Published: Sun, March 17, 2019
Finance | By Loren Pratt

Volkswagen board condemns CEO for evoking Nazi slogan

Volkswagen board condemns CEO for evoking Nazi slogan

The chief executive of Volkswagen is facing calls to resign after a play on words using the Nazi slogan over the Auschwitz gates.

"It was in fact a very unfortunate choice of words and if I unintentionally hurt any feelings, I am truly sorry". "I would like to apologise in any form".

Tajani's apology came amid another controversy involving Volkswagen CEO Herbert Diess, who recently evoked the Nazi phrase "Arbeit macht frei" (Work sets you free) with comments at a company event. EBIT is a finance acronym for "earnings before interest and taxes", and Diess says he was referring to the freedom the Volkswagen Group would have from positive sales growth.

Volkswagen CEO Herbert Diess has apologised for comments made which appeared to play on a Nazi-era slogan, capping a rough week for the automaker battling a USA government lawsuit.

"It was in no way my intention to put this statement in a false context", he said.


Herbert Diess used the pun "EBIT macht frei" during a speech at the firm's management gathering on Tuesday.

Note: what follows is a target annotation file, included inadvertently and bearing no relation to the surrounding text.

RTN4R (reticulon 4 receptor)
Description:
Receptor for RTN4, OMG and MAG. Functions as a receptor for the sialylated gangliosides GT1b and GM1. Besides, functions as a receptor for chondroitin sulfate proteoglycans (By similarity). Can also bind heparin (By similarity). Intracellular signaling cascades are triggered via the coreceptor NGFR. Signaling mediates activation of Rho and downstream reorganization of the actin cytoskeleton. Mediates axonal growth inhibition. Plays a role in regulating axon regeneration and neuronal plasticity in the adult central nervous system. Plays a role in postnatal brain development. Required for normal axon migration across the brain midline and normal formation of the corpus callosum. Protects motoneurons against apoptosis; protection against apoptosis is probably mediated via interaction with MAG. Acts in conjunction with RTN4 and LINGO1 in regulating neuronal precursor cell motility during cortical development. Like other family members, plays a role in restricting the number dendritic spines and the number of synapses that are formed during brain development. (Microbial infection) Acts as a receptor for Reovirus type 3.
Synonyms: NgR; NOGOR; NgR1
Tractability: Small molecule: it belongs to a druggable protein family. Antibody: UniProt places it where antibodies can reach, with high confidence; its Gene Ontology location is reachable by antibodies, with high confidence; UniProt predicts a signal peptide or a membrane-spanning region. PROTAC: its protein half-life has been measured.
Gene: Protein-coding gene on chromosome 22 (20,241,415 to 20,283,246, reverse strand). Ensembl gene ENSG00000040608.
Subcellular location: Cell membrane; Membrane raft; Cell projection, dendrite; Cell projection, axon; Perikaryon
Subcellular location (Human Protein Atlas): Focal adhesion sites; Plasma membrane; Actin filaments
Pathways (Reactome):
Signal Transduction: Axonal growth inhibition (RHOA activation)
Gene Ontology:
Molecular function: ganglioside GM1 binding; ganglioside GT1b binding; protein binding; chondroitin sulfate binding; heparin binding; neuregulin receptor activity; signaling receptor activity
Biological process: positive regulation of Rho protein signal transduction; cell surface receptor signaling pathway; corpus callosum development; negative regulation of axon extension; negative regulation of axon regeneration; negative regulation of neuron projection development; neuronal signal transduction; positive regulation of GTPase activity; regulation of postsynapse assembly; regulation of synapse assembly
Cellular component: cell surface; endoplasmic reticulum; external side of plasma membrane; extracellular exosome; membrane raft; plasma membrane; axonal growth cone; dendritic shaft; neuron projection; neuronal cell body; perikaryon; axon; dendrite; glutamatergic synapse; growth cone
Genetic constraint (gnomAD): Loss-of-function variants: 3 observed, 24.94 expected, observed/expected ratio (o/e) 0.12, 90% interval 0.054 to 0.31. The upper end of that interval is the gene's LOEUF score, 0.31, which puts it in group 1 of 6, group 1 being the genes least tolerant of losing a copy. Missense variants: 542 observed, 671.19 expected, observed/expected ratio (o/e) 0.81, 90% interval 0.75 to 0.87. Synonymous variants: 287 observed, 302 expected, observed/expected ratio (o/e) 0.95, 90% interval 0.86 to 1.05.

Volkswagen was founded in 1937, as part of Nazi leader Adolf Hitler's vision to enable German families to own their first auto. During the Second World War, prisoners of war and concentration camp captives were used as slave labour at Volkswagen's Wolfsburg factory as part of Germany's military efforts. German government spokesman Steffen Seibert declined to comment. The Times said that more than 300 children died at the nursery.

"Volkswagen has undertaken many activities over the last 30 years that have made the company, myself personally and our employees fully aware of the historical responsibility Volkswagen bears in connection with the Third Reich", Diess wrote.

Volkswagen's CEO has apologised for the remarks.

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